1103           cbw                             ! ax = partition choice
1104           movb    dl, #5
Expand/Collapse Item1105           divb    dl                      ! al = disk, ah = partition within disk
For divb, ax is divided by dl (in this case) and the quotient is placed in al and the remainder in ah. al will have the value of the hard drive (0-3) and ah will have the value of the partition (0-4).
1106           movb    dl, #0x80
Expand/Collapse Item1107           addb    dl, al                  ! dl = disk
The BIOS uses the values 0x80, 0x81, 0x82, and 0x83 to indicate the 1st, 2nd, 3rd, and 4th hard drives.
1108           movb    al, ah                  ! al = partition within disk
Expand/Collapse Item1109           push    ax                      ! Save partition choice
The ax register is used by load0; since ax is needed on line 1113, its value is pushed and then popped (see line 1112).
Expand/Collapse Item1110           call    load0                   ! Get sector 0
load0  loads the first sector of the hard drive specified by dl.  Keep in mind that this master boot record may be the same as the master boot record that is currently executing.  We could have checked for this and saved the time it takes to load the master boot record but it would have added complexity to the code.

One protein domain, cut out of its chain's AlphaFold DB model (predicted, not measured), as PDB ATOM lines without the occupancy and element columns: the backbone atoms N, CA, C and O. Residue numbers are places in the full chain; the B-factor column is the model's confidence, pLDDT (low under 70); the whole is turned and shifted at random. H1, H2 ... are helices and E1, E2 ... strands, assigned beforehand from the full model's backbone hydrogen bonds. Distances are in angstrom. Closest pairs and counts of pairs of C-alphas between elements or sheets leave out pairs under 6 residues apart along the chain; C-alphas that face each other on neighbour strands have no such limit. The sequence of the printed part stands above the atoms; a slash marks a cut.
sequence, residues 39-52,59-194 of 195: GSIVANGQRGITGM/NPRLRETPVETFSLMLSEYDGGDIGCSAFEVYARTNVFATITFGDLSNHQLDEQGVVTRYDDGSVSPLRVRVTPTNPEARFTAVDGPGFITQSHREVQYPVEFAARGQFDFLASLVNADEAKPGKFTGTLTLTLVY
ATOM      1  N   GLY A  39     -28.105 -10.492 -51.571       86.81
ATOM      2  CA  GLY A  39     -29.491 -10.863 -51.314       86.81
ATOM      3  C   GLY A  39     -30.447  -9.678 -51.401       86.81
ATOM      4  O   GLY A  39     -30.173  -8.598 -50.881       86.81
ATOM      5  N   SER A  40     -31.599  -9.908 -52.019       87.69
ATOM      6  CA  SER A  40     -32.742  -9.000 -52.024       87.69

If the partition is 0, 5, 10, or 15, then the master boot record of the appropriate hard drive is loaded and executed (line 1114).  If the partition is not 0, 5, 10, or 15, the partition table from the master boot record that has just been loaded is sorted (line 1121) and the first sector from the desired partition is loaded (line 1146).  This sector either has another master boot record (in which case there are subpartitions on the partition that was chosen) or a bootstrap that will load the boot monitor from that partition.

1111           jb      error0                  ! Unable to read it
1112           pop     ax                      ! Restore partition choice